REVIEW: George Clooney is a terrific actor who has successfully branched out into directing and producing a raft of terrific movies, often casting his pals, while still managing to direct challenging performances out of them.
But with The Monuments Men he either set the bar too high or simply didn't think he needed to jump.
Drenched as it is with a supreme cast (albeit mostly male but for Cate Blanchett's token French resistance fighter), this true-life tale of the American military wading into a subset of World War II in order to save prized European artworks had megahit stamped all over it. Astonishingly, despite its promising credentials, it manages to bore and disappoint.
One viewer's "rushed" is another's "economical" as we're plunged into the story before the opening credits are over. Clooney's lieutenant pleads with President Roosevelt to let him take a crack team of ex-military art lovers to Nazi-infested Europe, where the enemy is methodically stealing and destroying the cornerstone of the world's culture.
Amidst lots of expository dialogue (Clooney himself spends much screen-time telling his men things that are purely for the audience's benefit), Matt Damon, John Goodman and Bill Murray (even Bill Murray is in it!) are joined by Frenchman Jean Dujardin (The Artist) and Downton Abbey's Hugh Bonneville as Clooney's Seven tiki-tour across Europe on their mission.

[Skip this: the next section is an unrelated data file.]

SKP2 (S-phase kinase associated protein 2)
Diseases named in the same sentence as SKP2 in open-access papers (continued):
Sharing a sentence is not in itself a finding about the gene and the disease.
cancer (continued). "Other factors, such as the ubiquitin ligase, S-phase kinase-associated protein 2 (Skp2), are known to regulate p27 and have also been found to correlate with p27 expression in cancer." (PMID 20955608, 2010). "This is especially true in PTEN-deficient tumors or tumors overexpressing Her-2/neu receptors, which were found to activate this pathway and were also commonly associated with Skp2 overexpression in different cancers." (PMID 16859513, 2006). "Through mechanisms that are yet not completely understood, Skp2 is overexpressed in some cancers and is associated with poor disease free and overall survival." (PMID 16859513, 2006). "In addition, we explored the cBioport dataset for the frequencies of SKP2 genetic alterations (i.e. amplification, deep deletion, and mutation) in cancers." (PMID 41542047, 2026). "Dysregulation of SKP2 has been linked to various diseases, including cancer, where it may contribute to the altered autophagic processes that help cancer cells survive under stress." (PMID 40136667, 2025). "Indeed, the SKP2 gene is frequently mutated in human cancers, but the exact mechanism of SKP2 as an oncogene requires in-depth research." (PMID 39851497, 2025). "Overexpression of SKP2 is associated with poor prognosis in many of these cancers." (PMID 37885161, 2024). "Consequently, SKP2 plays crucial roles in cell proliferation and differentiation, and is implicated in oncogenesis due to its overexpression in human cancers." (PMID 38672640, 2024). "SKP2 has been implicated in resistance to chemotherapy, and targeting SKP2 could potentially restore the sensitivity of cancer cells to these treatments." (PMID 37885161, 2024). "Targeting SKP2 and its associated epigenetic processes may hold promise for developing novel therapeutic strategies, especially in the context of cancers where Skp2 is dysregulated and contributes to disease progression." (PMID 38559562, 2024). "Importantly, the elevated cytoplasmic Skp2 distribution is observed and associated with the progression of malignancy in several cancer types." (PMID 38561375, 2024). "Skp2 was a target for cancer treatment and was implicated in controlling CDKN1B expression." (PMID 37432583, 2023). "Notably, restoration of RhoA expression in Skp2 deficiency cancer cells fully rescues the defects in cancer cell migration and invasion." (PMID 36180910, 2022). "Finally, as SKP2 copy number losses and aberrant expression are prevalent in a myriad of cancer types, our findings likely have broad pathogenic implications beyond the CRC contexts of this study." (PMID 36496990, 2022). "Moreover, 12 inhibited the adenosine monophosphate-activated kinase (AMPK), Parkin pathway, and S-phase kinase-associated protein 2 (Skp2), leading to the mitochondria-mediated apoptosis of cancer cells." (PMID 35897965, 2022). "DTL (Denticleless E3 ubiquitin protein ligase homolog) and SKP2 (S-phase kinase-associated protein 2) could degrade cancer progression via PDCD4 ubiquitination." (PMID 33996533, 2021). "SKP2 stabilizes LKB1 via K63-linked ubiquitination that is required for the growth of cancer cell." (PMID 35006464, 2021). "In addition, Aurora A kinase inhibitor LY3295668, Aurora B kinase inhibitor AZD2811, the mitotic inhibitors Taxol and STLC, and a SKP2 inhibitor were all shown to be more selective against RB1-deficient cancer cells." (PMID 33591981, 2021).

There they encounter a sour-faced Blanchett who acts like she wants to swap her Oscars for a cameo in 'Allo 'Allo, as the tone switches between limply unfunny (overcooked gags about Damon's poorly spoken French) and actually-people-died-you-know moments of "pathos".
While the fast pace presumes to disguise the lack of substance, you still have to keep your ears pricked for plot developments, if you can hear over the unnecessarily pompous America at War soundtrack (a disappointed thumbs-down from this reviewer to composer Alexandre Desplat).
Granted, some scenes look like the original Indiana Jones and fun may be had initially from watching the cast pal about (Gosford Park's underappreciated Bob Balaban is a standout), but for most of its running time The Monuments Men is a massive misfire.
The Monuments Men (M) 118 mins
- Sunday Star Times